LOUISVILLE, KY (WAVE) - Teachers upset with a Republican effort to turn a sewer bill into a pension bill in just hours marched on the state capitol last spring vowing to change it at the polls.
Election Day is Tuesday and some are expecting educators to show up in full force.
In the race for the open House District 35 seat, two candidates with strong ties to education are running, and they said teachers want their voices to be heard.
The call was- “we’ll remember in November” when teachers protested in Frankfort in response to the last legislative session.
Now, a wave of educators are hoping to nab a seat inside.
The Kentucky Education Association said 51 active and retired educators are running for the General Assembly this year.
“We’ve seen a much bigger increase in educators running for office this election cycle than in the past," KEA President Stephanie Winkler said. "The number is even more impressive when you count those educators who ran in primaries and are running for other local offices."
Donna Lawlor is on pension, a member of the KEA- and the Republican for House District 35.
"I receive a pension," Lawlor said. "I have a dog in the fight. I wan't to see some common sense in government."
Lawlor said she doesn't want to see the state pension go away, but said she thinks that departing from current pension proposals may not be the wisest idea.
"We want to keep our promises, but we can't promise what is not existent either," Lawlor said.
Lawlor said she's worked for Bullitt County Schools and other schools surrounding the metro area.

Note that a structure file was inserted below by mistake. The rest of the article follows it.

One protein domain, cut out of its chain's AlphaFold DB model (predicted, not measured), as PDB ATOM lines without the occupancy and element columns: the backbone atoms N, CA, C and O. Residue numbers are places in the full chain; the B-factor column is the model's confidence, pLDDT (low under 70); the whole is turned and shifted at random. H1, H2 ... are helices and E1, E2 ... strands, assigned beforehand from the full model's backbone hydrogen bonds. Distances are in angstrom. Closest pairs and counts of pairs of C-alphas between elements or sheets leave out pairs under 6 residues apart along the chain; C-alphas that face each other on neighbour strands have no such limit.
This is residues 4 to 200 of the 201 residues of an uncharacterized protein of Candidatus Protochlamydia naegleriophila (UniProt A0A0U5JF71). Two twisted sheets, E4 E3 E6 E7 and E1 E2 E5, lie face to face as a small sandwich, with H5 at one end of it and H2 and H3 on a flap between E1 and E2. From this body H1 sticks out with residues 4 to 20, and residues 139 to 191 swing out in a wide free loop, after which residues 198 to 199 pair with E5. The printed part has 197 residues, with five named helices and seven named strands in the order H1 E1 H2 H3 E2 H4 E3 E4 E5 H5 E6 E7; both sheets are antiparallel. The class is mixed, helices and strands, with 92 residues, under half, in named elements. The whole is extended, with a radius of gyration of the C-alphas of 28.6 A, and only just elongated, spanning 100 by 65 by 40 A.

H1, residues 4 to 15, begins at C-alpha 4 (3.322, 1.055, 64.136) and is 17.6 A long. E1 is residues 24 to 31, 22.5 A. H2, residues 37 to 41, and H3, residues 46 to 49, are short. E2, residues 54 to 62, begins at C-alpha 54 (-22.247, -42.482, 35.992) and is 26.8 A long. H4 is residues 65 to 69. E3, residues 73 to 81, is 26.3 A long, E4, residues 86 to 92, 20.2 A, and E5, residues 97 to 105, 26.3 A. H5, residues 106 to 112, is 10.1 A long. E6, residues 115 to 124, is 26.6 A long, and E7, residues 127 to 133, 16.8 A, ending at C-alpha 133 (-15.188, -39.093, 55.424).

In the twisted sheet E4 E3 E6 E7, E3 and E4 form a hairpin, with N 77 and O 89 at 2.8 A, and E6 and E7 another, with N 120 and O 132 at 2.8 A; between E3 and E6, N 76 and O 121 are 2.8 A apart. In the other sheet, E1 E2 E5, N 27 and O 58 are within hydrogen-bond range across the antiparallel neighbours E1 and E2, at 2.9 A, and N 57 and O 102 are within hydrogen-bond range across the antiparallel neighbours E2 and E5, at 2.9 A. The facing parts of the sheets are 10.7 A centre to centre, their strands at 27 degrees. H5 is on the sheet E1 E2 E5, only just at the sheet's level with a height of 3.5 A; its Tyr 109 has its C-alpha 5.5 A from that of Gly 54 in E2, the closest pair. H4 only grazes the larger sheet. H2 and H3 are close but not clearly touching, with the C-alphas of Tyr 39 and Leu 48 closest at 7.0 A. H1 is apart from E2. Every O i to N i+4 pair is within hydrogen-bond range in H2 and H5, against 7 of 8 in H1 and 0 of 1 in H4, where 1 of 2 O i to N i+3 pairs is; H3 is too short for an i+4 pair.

Her opponent, Democrat Lisa Willner, is a psychologist elected to the Jefferson County School Board in 2014, and she disagrees.
"We really need to change the culture in Frankfort," Willner said. "Folks are tired of the toxic environment."
Willner’s website states she strongly opposes Governor Bevin’s pension plan and Senate Bill 1.
Willner said her record as a school board member shows her strong commitment to public education.
“I believe that commitment, that stance, has resonated with the voters of the district,” Willner said.
As the Kentucky Supreme Court makes a decision over the semantics of whether SB 151 was read enough times, under the proper headings and passed constitutionally, Lawlor said her ESL and ASL teacher background could be valuable as a lawmaker.
"Because I'm a linguistic specialist, I can look at the language in the bills and see what its saying," Lawlor said.
Regardless, both can agree, even if for different reasons, teachers will be at the polls.
"They will be a force in this election," Willner said.
Lawlor said being a teacher she believes that first hand.
"They are that riled up," Lawlor said. "I'm wearing my red because I'm red for education. I am an educator."
House District 35 was held by Representative Jim Wayne for decades. Wayne was one of the most outspoken critics of SB 151.
Willner states she opposes charter schools and a state takeover of JCPS.
On other issues, Lawlor said she wants more to be done to help the deaf community, adding she is supported by anti-abortion groups and the NRA.
Willner said, specifically, she isn't seeking an NRA endorsement and that guns don't have a place in schools.
She also supports universal single-payer healthcare at the federal level.